On Reading Elizabeth Bishop After a Breakup

by Louisa Schnaithmann


There’s an art to leaving.
Bags packed by the door,
the rough suitcase, the backpack.
You always have to be ready.

You always have to be ready
because the body wants
what bodies want, which is
to be touched. Desired.

Sometimes you can’t give
that to someone.
Sometimes the rain pelts
against frosted glass, and

you cry in the bathroom.
The rain falls harder.
Wind gusts curtains
across the sink.


His body, caught
in mine. The sheets
blooming under us
like morning glories.

When I leave him,
it is a long time coming.
He knew from New Year’s
until September.

I would go.
I would go because his body
did not want my body, or what
he thought my body to be.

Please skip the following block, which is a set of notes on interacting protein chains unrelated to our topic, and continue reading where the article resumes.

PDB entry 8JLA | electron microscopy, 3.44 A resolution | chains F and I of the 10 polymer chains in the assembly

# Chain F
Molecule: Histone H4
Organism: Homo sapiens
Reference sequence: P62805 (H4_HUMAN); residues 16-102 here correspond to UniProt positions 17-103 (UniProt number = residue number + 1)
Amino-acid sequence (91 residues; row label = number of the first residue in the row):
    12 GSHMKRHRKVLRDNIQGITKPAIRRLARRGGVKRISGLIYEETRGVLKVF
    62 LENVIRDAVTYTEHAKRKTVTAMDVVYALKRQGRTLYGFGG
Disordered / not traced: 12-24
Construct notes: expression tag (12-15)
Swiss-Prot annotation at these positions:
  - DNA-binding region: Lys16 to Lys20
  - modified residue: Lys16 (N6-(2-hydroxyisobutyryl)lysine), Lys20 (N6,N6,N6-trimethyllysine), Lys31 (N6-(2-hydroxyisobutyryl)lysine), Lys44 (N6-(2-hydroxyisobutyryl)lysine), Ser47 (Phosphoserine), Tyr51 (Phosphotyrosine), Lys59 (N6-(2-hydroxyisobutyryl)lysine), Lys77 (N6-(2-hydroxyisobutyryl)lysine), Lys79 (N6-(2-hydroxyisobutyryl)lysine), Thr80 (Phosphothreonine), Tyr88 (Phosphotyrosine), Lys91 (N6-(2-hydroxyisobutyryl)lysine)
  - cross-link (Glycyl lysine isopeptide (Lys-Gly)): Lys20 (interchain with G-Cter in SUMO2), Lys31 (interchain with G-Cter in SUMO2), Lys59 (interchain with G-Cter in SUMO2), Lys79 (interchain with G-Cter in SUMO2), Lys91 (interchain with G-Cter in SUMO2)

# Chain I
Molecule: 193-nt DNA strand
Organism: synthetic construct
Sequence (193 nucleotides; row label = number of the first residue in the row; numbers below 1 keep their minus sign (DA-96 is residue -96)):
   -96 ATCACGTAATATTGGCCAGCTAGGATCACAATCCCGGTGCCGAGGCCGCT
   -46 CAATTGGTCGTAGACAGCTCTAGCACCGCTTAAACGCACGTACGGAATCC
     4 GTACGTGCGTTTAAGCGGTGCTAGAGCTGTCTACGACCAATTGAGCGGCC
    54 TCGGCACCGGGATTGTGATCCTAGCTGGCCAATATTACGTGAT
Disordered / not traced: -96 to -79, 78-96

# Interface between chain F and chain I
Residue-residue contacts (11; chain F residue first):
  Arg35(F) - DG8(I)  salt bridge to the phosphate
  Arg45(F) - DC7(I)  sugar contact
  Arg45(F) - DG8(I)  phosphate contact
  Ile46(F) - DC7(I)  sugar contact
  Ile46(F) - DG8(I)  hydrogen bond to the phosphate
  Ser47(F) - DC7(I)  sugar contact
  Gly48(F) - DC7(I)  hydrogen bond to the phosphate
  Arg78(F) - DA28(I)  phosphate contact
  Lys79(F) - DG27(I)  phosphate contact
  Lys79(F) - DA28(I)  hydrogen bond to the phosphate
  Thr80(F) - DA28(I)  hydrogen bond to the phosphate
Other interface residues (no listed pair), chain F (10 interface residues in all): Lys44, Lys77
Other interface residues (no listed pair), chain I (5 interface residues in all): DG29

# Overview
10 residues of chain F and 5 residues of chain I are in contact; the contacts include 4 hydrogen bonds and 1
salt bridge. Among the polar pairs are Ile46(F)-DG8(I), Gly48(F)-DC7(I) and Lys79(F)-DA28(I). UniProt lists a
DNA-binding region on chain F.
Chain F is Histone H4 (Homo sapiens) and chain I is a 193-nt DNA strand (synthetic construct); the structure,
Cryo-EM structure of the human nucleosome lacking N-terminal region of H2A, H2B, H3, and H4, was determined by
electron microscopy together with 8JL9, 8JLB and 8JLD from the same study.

The Rousseau print
he gave me is hidden
in my mother’s closet.
I don’t look. I don’t need to.

It tells me everything.
It whispers his secrets
to everyone, including me.
It will expose him.

Don’t wait for her to leave, the painting
says. Don’t let her go.


Bishop writes of losing.
I write about leaving, the way
the door swings in when
you run out. I don’t want loss.

It’s too complex, messy. The edges
ooze, a wound that blisters, infected.
Leaving is easier, neat as a napkin.
Tidier. One has more control.

I leave men behind like bomb
rubble, like city ruins, like floods.
I am never abandoned. The slate
is always wiped clean.

Never turn back. Don’t dare to.
Keep hurtling forward.

Louisa Schnaithmann is a poet living in the Philadelphia area whose work has been published in Menacing Hedge, Projector Magazine (in the UK), and Rogue Agent. Her poem, “On The Problem of Womanhood”, was nominated for Best of the Net in 2019.

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